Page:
New York

Alessandra Sanguinetti

Yossi Milo Gallery

Photographs of children tend to evoke a knee-jerk wistfulness. As evidence of a moment that has always already passed, a photograph is perfectly suited to capture the fleeting presence of a child, in the process transforming the unsuspecting subject into a bittersweet symbol of soon-to-be-lost innocence. Thankfully, however, the visitor to Alessandra Sanguinetti’s recent US solo debut will find this phenomenon overshadowed by more nuanced considerations.

Selections from Sanguinetti’s five-year project of documenting the adventures of two young Argentinian cousins, these photographs attest to the girls’ sisterly adoration, an obviously fulfilling friendship that is also visually arresting, since the girls’ physiques happen to be vastly mismatched: Guille is as roly-poly as Belinda is bony. In these scenes of their everyday life in the rough Argentinian countryside and the various fantasies and myths that they act out together, Guille gravitates toward a motherly role while Belinda acts the clown. Guille grooms her friend and adjusts her costume, shows a fondness for flowers—in her hair, in her mouth, hiding her face—and offers her ample thigh as a pillow for Belinda, who mugs outrageously for the camera, dons fake nails and swimming goggles, blows bubbles through a straw at goldfish in a tank, and, in two memorable images, traverses a barbed-wire fence to stand in a field in a kind of Cat in the Hat bandleader outfit pointing a stick at a pig.

When viewed as a group, these compelling portraits offer clues to each girl’s personality, but their true strength lies in Sanguinetti’s pinpointing of the startling uncanniness of children. From the visual surprise of the opposite body types they depict to the surreal nature of the mythical scenes they document, these images present childhood as a period characterized by ambiguous gender roles, a tendency toward the asocial, and a dreamlike unreality at once pleasant and jarring. The fundamental point here is that each girl comprises both Self and Other: In the candid shots, they display the peculiar fusion, the unquestioned equality of the childhood friendship, while their markedly disproportionate bodies suggest only difference (a difference that threatens to play out uncomfortably in the hostile wilderness of adolescence); in their playacting, their undeveloped forms morph in and out of roles as men and women and as mythical figures including Ophelia and the Virgin Mary. Among adults, they stand and lean awkwardly, seeming at once assured and vulnerable. And as the camera records their entry into adolescence, the girls become perceptibly, if slightly, stranger to each other, infinitesimally more distant.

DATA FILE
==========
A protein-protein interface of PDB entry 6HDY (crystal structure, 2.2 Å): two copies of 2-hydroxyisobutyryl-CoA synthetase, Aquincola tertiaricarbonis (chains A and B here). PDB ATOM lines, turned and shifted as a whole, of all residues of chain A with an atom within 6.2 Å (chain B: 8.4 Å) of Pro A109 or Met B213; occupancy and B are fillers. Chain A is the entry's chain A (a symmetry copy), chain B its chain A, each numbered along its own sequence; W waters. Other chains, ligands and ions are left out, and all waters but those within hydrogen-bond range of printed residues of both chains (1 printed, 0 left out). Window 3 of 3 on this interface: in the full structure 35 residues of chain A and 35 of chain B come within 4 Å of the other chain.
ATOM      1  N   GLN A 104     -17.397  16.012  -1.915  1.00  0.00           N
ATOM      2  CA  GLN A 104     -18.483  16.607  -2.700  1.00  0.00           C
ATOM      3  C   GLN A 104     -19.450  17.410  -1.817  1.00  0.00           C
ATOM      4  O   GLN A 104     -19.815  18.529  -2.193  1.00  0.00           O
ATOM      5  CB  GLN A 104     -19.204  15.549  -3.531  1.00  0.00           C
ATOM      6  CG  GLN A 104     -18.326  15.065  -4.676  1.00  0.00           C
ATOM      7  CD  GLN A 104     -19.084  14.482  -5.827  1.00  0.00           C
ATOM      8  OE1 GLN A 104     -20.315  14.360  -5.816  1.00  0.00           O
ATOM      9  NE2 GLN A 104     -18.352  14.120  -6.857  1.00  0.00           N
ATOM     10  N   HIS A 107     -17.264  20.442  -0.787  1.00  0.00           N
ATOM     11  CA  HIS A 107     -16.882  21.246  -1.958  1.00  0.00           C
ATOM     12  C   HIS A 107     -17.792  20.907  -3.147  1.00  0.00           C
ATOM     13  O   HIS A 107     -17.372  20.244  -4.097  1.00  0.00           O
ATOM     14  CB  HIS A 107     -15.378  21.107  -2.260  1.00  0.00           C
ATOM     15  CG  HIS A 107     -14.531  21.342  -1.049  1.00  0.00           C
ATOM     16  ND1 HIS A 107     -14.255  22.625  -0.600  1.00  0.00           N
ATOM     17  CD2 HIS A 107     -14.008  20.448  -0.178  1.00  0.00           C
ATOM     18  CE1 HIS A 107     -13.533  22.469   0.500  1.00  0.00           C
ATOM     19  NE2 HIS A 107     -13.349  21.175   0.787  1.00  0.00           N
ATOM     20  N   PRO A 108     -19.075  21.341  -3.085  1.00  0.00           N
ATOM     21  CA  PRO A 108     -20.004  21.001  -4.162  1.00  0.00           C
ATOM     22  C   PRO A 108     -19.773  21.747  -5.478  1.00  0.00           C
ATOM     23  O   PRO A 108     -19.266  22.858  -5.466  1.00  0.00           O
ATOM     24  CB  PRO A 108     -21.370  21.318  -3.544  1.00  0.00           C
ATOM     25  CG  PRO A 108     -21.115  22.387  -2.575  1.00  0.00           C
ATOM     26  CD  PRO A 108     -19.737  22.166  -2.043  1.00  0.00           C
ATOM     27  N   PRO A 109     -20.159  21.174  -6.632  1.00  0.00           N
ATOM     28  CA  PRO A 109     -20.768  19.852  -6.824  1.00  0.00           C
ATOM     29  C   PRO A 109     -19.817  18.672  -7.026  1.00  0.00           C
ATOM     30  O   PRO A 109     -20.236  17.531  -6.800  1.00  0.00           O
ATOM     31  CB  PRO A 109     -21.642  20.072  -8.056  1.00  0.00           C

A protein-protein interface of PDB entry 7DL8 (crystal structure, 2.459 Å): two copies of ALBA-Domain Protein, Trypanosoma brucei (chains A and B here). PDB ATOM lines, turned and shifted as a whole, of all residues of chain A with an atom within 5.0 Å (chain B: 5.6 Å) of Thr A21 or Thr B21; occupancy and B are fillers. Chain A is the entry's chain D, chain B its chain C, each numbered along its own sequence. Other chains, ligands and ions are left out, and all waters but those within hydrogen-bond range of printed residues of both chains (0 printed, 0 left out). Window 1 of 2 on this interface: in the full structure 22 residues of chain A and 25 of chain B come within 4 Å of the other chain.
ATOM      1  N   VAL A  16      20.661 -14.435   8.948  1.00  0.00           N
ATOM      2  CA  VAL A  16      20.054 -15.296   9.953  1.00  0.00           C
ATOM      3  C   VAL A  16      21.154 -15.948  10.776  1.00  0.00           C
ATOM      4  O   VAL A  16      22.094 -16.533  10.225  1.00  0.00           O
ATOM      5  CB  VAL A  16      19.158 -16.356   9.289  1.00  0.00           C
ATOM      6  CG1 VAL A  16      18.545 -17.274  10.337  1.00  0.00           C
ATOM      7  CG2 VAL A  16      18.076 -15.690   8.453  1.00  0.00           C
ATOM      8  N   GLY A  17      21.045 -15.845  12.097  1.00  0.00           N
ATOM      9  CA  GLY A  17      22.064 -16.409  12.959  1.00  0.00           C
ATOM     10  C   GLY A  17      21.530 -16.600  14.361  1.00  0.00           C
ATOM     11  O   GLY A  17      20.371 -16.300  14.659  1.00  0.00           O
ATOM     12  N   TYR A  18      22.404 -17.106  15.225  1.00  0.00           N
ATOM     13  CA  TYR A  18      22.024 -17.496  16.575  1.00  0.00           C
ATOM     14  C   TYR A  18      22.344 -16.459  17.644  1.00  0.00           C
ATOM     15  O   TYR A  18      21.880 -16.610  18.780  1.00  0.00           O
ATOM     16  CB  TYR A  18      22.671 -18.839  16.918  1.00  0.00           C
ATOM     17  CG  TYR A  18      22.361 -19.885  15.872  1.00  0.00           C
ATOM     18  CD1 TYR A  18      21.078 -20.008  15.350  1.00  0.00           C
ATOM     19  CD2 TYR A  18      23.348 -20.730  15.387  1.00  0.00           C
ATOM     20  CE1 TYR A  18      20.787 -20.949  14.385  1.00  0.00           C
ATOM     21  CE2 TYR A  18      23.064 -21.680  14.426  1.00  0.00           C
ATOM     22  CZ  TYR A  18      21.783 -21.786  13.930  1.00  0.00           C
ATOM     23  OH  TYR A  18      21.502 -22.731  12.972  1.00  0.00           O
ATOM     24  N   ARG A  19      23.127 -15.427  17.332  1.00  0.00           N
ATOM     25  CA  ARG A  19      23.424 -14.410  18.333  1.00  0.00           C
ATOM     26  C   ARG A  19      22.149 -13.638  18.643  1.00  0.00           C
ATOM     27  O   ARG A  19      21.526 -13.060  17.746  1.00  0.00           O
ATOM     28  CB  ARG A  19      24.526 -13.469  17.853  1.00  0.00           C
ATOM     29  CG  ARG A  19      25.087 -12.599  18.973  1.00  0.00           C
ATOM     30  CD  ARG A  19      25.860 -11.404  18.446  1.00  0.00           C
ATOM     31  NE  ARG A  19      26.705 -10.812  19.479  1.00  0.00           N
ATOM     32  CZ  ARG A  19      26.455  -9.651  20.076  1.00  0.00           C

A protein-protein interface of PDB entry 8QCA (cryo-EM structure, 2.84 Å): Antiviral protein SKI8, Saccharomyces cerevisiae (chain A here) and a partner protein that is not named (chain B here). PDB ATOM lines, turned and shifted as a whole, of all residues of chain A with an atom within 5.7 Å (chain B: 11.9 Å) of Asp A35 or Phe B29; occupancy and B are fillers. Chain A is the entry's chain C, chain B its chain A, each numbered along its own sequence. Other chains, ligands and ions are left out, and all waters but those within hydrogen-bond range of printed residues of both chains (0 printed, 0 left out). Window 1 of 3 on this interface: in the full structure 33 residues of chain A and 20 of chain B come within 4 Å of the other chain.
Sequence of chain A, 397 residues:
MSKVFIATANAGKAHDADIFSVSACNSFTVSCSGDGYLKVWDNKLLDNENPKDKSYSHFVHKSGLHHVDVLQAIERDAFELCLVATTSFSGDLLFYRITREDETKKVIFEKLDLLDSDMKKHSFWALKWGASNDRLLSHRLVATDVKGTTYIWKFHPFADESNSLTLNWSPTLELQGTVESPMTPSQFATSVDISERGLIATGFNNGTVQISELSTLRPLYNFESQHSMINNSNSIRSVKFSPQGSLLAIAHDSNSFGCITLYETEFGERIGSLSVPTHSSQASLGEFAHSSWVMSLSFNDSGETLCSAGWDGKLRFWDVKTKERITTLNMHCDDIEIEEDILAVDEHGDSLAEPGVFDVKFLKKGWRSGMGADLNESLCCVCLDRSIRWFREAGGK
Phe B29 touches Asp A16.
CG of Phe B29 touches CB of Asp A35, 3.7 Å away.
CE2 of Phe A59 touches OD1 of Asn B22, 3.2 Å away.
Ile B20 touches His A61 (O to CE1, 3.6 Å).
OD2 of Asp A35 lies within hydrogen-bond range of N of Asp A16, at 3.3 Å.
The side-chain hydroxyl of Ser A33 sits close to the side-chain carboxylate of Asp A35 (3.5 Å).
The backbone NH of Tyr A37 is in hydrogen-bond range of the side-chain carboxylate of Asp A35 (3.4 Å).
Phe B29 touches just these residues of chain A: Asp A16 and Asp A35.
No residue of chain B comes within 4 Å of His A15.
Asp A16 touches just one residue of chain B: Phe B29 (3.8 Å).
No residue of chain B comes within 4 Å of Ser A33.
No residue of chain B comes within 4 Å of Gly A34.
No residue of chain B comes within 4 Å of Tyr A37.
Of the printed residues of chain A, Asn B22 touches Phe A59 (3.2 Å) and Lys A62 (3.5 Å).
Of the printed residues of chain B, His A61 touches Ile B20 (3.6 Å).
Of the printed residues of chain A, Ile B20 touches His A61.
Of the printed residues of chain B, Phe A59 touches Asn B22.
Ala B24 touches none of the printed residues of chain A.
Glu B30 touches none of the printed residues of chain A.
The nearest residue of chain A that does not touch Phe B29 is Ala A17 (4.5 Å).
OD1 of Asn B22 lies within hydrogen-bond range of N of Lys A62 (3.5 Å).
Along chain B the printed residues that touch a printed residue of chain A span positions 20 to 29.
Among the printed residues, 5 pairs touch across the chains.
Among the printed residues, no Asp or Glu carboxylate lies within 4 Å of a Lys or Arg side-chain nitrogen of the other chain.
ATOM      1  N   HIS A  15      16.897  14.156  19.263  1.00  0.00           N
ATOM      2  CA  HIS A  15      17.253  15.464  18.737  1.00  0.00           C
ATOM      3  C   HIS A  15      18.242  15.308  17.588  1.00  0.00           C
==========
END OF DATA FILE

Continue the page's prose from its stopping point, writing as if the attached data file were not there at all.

It must feel very glamorous to have one’s very own photographer, especially when part of the idea is to “collaborate” with the artist. By creating their own scenes, the girls retain their power as subjects in the face of the appropriating and distorting shutter—a status as rare among children as among mature female subjects. Some of the photographs of Guille standing alone (face hidden by a large flower, a golden wig, or her friend’s head) also capture a tangible immersion in a moment, a withdrawal into an imagined self, the photo recording that self’s own acknowledgement of the moment, eyes closed, yet acutely aware. Like the dress-up pictures, these images document a self both showing and hiding, permitting the shot but also being captured. The fleeting moment captured here is not the innocence of childhood but an original moment of confrontation with the Other, the crystallization of the process of getting to know oneself in the transition to adulthood—a shift that Sanguinetti and her collaborators portray with remarkable intelligence and wit.

Nell McClister